One night Sensei told us that aikido is ‘far-G.' He seemed quite surprised when I didn't understand the word, and assured me it was gairaigo, a word that was adapted into Japanese from a foreign language, one that he was pretty sure it was English in origin. He explained that when robots pick up cans, they don't need to make any adjustments to their movement, because the can is of fixed size and shape. However an egg is much harder for a robot to pick up, because the grip must adjust depending upon the angle, size and curvature of the egg. A robot that understands the concept of far-G can cope with this, because it works out the best way to grip it, without relying on fixed patterns. Aikido doesn't rely on fixed patterns to deal with fixed attacks. Aikido is far-G, and instead adapts to the situation. Toshihiro sensei patiently persisted in trying to explain the meaning, eventually coming up with the full expression ‘far-G ronri.'

‘Ronri' means ‘logic.' Slowly, the penny dropped: ‘far-G ronri' = Fuzzy logic.

Aikido is fuzzy!

A Typical Practice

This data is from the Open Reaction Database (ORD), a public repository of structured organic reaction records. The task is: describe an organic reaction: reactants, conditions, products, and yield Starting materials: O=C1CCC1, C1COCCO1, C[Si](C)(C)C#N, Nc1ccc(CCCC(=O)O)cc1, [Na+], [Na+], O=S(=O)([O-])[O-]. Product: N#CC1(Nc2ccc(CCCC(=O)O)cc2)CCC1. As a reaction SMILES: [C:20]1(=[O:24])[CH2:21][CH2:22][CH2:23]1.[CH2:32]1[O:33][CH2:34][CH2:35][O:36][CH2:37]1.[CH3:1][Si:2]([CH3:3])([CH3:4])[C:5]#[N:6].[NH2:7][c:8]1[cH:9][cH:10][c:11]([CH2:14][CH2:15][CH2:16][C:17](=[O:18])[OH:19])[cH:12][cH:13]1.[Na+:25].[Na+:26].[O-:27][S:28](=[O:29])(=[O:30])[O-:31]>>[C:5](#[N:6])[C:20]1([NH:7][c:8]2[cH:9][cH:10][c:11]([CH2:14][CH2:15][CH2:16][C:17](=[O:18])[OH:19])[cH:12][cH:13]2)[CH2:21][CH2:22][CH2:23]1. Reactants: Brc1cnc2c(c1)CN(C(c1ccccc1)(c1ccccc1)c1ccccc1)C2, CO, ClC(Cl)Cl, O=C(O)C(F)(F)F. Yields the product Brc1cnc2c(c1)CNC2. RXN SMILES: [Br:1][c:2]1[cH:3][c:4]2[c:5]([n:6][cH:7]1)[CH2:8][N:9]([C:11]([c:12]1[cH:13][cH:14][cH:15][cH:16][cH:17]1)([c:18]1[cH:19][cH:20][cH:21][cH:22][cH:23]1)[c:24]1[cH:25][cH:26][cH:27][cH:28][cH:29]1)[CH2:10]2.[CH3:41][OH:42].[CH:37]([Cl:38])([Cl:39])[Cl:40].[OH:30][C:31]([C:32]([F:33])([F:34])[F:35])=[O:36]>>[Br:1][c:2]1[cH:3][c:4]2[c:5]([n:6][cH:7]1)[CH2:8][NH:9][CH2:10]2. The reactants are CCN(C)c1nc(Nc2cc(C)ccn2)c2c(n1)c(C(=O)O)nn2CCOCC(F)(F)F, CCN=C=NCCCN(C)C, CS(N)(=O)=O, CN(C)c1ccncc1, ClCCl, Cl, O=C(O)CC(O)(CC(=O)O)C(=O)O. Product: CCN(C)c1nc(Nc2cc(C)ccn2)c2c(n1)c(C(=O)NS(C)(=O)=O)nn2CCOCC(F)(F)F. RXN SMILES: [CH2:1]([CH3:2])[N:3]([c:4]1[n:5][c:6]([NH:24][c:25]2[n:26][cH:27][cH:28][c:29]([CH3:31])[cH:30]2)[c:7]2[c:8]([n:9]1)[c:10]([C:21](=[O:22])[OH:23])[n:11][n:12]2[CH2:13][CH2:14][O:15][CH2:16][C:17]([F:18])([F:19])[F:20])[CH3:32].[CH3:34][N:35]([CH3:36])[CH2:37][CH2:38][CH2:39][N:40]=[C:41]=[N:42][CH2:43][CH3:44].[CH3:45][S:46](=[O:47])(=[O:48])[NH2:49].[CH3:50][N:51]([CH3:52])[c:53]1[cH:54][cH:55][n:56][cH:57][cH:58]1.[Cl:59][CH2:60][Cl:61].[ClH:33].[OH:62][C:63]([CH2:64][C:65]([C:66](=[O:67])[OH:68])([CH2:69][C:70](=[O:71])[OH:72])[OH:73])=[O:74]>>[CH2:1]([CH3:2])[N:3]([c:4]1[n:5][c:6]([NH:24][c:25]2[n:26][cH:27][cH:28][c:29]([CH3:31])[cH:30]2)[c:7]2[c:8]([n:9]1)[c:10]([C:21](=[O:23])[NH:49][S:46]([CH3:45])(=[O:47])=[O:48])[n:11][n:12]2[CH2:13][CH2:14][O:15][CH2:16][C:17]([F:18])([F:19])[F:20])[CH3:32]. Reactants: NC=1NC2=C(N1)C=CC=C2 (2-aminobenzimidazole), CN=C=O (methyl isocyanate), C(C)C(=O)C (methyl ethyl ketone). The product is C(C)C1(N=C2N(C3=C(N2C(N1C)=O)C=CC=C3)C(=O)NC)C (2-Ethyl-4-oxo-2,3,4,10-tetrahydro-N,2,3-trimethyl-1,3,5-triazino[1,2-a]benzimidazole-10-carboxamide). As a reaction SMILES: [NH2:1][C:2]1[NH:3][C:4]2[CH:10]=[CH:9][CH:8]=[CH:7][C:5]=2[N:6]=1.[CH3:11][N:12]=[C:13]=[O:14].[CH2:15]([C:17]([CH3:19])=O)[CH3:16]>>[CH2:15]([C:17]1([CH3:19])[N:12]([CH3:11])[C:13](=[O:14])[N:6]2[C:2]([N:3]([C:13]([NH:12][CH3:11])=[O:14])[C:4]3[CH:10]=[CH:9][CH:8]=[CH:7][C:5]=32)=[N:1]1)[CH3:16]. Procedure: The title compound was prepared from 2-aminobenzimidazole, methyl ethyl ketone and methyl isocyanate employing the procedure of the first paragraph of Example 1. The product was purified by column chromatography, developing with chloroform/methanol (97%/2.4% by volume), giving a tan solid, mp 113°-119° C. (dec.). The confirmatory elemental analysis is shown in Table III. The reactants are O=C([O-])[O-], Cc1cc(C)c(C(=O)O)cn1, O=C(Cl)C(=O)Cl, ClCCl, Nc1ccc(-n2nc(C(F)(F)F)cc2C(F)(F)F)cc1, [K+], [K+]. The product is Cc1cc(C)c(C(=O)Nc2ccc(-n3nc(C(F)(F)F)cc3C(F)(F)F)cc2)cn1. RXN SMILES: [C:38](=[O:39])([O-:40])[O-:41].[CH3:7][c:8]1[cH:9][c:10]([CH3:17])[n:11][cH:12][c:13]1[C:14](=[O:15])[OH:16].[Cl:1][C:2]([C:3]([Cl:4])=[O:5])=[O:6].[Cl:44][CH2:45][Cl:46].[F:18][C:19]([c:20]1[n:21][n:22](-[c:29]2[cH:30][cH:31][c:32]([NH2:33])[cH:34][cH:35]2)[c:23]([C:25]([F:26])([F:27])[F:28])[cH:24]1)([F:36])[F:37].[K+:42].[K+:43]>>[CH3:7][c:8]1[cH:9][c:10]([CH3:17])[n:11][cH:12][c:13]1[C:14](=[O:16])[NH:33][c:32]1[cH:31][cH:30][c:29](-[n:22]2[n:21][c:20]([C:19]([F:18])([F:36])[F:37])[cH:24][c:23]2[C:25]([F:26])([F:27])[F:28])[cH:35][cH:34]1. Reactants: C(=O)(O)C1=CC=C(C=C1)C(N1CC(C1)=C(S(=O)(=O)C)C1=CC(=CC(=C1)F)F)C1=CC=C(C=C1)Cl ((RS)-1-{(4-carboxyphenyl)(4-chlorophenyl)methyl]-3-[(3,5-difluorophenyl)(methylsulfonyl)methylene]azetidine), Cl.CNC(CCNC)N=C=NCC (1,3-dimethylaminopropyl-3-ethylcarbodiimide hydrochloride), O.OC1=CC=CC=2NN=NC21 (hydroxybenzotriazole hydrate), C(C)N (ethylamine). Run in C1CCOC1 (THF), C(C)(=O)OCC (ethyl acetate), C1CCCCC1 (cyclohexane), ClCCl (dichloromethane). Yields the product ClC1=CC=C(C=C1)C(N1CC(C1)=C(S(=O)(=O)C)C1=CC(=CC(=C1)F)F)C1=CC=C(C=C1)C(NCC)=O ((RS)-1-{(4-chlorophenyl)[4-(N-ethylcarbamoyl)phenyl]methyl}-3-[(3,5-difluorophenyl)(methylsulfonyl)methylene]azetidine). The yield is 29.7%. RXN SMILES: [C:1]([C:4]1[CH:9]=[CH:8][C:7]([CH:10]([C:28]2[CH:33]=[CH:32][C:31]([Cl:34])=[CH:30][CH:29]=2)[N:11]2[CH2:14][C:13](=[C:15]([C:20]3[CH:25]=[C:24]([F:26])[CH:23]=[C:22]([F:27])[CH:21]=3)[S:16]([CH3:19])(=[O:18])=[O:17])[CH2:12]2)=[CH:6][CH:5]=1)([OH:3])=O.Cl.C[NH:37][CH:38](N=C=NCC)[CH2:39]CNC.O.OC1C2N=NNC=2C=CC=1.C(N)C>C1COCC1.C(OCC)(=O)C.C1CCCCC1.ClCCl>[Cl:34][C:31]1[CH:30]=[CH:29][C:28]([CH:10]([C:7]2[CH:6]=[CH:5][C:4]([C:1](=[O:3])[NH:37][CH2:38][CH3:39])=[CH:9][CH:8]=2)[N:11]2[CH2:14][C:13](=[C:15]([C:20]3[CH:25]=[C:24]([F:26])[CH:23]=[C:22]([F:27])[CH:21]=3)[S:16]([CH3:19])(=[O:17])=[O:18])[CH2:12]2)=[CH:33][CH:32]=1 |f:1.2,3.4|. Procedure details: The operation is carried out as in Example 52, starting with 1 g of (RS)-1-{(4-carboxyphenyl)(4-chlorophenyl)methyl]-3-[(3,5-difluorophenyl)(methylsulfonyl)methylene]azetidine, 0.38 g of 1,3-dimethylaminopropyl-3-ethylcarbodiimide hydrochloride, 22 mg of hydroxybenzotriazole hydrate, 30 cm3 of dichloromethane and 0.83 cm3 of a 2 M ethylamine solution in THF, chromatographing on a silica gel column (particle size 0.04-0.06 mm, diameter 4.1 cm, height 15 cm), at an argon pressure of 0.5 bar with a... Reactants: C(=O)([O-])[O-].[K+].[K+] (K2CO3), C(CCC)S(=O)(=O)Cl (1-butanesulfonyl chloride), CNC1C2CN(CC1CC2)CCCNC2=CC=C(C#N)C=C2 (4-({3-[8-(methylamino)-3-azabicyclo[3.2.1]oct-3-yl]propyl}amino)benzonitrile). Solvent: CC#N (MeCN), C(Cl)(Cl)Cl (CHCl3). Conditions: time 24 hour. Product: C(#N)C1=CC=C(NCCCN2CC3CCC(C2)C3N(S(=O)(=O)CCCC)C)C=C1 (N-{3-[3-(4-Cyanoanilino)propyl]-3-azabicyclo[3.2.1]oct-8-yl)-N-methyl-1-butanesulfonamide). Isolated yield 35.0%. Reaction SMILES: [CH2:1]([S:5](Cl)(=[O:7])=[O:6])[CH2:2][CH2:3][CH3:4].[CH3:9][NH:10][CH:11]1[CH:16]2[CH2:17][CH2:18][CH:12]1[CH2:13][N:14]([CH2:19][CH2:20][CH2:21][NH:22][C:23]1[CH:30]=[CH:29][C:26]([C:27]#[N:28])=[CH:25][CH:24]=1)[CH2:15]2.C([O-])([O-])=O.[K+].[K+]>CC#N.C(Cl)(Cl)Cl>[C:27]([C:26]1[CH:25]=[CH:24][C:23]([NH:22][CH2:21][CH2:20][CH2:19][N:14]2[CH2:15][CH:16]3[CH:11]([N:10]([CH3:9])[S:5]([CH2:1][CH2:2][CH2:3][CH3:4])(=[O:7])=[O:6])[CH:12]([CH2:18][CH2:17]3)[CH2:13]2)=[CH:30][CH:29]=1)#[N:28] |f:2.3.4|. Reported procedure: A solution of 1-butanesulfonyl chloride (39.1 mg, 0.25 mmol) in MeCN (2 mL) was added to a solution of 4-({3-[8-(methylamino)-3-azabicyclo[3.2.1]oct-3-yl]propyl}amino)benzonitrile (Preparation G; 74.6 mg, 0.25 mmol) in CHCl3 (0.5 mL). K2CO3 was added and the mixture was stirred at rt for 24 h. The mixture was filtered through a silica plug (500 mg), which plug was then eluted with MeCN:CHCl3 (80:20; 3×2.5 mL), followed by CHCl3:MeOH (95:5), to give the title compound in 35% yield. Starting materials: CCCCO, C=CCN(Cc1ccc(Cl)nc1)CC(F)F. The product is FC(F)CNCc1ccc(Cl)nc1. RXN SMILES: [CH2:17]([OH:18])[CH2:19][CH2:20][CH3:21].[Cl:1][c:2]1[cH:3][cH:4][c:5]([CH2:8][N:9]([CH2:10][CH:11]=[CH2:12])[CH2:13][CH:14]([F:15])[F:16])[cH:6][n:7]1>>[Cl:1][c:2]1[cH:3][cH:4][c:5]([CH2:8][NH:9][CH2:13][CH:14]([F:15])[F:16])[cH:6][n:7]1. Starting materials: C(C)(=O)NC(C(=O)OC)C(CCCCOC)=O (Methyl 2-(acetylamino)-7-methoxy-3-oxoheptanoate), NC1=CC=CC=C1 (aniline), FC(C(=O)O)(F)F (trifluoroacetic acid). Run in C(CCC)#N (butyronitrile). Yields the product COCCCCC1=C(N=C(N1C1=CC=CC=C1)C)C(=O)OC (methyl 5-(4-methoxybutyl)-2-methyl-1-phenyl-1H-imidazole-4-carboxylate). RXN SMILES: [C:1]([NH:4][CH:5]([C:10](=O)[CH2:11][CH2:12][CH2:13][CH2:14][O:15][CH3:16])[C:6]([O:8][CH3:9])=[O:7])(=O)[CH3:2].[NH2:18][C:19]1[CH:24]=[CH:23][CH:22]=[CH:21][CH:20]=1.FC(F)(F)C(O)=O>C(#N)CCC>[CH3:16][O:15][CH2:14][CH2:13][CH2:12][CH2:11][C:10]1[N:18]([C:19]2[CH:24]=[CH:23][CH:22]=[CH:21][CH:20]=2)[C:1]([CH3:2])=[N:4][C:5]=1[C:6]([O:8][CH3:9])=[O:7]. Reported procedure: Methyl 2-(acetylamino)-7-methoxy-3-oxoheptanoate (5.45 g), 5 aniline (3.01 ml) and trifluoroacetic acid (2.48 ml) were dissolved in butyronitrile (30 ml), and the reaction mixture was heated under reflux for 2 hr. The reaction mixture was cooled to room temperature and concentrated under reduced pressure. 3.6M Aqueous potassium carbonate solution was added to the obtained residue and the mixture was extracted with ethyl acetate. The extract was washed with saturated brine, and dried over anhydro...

Toshihiro sensei was mainly a student, a sempai and unofficial mentor during the garlic years, but he would occasionally fill in for the other teachers and eventually transitioned to a teaching role, after Nemoto sensei left in 2007. He and Nagashima sensei, who were both still fifth dan at the time, took turns to teach the Wednesday evening class. They would usually attend each other's classes, and it was interesting to see the differences and similarities between them. Nagashima sensei considered himself a little maverick, because he began aikido under Arikawa Sadateru shihan in Tokyo, before continuing under Saito Morihiro sensei. Of course, Toshihiro sensei had also trained under Saito sensei after O-sensei's passing, and got his fifth dan from him.